Slowly but surely, President Obama is following through on his pledge to wind down the 13-year-old American war in Afghanistan. On Sunday, officials from the United States and NATO held a ceremony in Kabul marking the official end of their combat mission. Shortly after, Obama issued a statement acknowledging the “responsible conclusion” of the war and thanking the tens of thousands of U.S. troops who participated in it and the more than 2,200 who died doing so. “We salute every American — military and civilian, including our dedicated diplomats and development workers — who have served in Afghanistan, many on multiple tours, just as their families have sacrificed at home,” he wrote.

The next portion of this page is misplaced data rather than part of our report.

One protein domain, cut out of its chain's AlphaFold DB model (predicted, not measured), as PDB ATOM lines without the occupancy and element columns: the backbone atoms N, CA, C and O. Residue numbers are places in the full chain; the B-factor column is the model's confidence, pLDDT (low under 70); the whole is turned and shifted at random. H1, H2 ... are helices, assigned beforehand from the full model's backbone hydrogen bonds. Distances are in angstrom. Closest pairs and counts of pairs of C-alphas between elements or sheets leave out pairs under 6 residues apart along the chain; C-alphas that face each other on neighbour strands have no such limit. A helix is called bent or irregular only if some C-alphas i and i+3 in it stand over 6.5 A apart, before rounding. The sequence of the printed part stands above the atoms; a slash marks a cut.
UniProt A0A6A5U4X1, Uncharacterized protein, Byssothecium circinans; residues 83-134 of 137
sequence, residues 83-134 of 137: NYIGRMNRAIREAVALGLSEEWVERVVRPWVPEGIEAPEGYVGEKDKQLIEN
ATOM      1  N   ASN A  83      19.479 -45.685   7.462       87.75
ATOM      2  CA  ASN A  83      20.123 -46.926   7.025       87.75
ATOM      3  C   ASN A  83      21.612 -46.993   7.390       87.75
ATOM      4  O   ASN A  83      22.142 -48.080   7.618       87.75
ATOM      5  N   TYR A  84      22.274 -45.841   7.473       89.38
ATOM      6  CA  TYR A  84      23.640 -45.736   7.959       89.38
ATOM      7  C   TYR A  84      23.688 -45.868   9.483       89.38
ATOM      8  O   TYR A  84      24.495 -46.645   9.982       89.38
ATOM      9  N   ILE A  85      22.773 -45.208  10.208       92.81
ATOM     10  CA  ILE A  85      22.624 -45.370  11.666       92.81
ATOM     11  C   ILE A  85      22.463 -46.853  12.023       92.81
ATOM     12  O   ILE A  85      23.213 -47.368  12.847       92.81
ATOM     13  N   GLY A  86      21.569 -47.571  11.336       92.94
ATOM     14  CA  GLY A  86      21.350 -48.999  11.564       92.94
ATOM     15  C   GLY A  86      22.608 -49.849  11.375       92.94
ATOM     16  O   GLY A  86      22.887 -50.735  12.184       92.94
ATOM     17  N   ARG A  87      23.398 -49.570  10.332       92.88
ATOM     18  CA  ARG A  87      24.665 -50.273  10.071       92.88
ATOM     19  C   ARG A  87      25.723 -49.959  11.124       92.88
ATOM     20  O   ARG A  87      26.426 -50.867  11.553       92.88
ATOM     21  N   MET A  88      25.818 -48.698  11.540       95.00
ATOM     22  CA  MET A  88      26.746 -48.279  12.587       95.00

Around 10,800 members of the U.S. military will stay in Afghanistan. Though they are expected to mostly serve in advisory and training roles, Obama admitted that the country remains “a dangerous place” for them (not to mention the actual citizens of Afghanistan, whose capital city has seen an increase in Taliban violence recently). Earlier this year, Obama said he hoped to have only 1,000 troops left in Afghanistan by the end of his term in 2016.